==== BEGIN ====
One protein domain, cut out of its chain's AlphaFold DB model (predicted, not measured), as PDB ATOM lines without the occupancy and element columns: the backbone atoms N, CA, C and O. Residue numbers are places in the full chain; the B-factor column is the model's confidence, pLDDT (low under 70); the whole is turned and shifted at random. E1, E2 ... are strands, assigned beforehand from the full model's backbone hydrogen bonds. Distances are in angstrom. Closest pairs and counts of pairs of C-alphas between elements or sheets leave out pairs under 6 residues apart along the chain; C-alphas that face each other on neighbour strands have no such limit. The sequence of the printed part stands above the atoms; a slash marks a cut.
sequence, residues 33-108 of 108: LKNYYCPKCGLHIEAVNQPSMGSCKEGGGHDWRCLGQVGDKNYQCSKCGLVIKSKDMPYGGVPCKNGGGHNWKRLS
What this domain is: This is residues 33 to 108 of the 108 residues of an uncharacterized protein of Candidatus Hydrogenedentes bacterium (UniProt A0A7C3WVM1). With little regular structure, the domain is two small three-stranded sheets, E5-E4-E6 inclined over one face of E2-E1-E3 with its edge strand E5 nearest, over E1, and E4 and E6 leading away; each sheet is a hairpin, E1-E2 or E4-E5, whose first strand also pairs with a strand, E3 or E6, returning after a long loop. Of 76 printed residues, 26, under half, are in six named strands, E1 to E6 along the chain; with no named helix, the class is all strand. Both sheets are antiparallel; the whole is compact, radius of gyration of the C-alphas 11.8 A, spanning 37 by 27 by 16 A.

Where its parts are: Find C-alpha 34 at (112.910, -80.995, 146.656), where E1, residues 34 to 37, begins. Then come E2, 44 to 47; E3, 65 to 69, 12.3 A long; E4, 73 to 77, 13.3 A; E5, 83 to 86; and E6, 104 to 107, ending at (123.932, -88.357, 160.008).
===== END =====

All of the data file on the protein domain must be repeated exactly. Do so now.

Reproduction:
One protein domain, cut out of its chain's AlphaFold DB model (predicted, not measured), as PDB ATOM lines without the occupancy and element columns: the backbone atoms N, CA, C and O. Residue numbers are places in the full chain; the B-factor column is the model's confidence, pLDDT (low under 70); the whole is turned and shifted at random. E1, E2 ... are strands, assigned beforehand from the full model's backbone hydrogen bonds. Distances are in angstrom. Closest pairs and counts of pairs of C-alphas between elements or sheets leave out pairs under 6 residues apart along the chain; C-alphas that face each other on neighbour strands have no such limit. The sequence of the printed part stands above the atoms; a slash marks a cut.
sequence, residues 33-108 of 108: LKNYYCPKCGLHIEAVNQPSMGSCKEGGGHDWRCLGQVGDKNYQCSKCGLVIKSKDMPYGGVPCKNGGGHNWKRLS
What this domain is: This is residues 33 to 108 of the 108 residues of an uncharacterized protein of Candidatus Hydrogenedentes bacterium (UniProt A0A7C3WVM1). With little regular structure, the domain is two small three-stranded sheets, E5-E4-E6 inclined over one face of E2-E1-E3 with its edge strand E5 nearest, over E1, and E4 and E6 leading away; each sheet is a hairpin, E1-E2 or E4-E5, whose first strand also pairs with a strand, E3 or E6, returning after a long loop. Of 76 printed residues, 26, under half, are in six named strands, E1 to E6 along the chain; with no named helix, the class is all strand. Both sheets are antiparallel; the whole is compact, radius of gyration of the C-alphas 11.8 A, spanning 37 by 27 by 16 A.

Where its parts are: Find C-alpha 34 at (112.910, -80.995, 146.656), where E1, residues 34 to 37, begins. Then come E2, 44 to 47; E3, 65 to 69, 12.3 A long; E4, 73 to 77, 13.3 A; E5, 83 to 86; and E6, 104 to 107, ending at (123.932, -88.357, 160.008).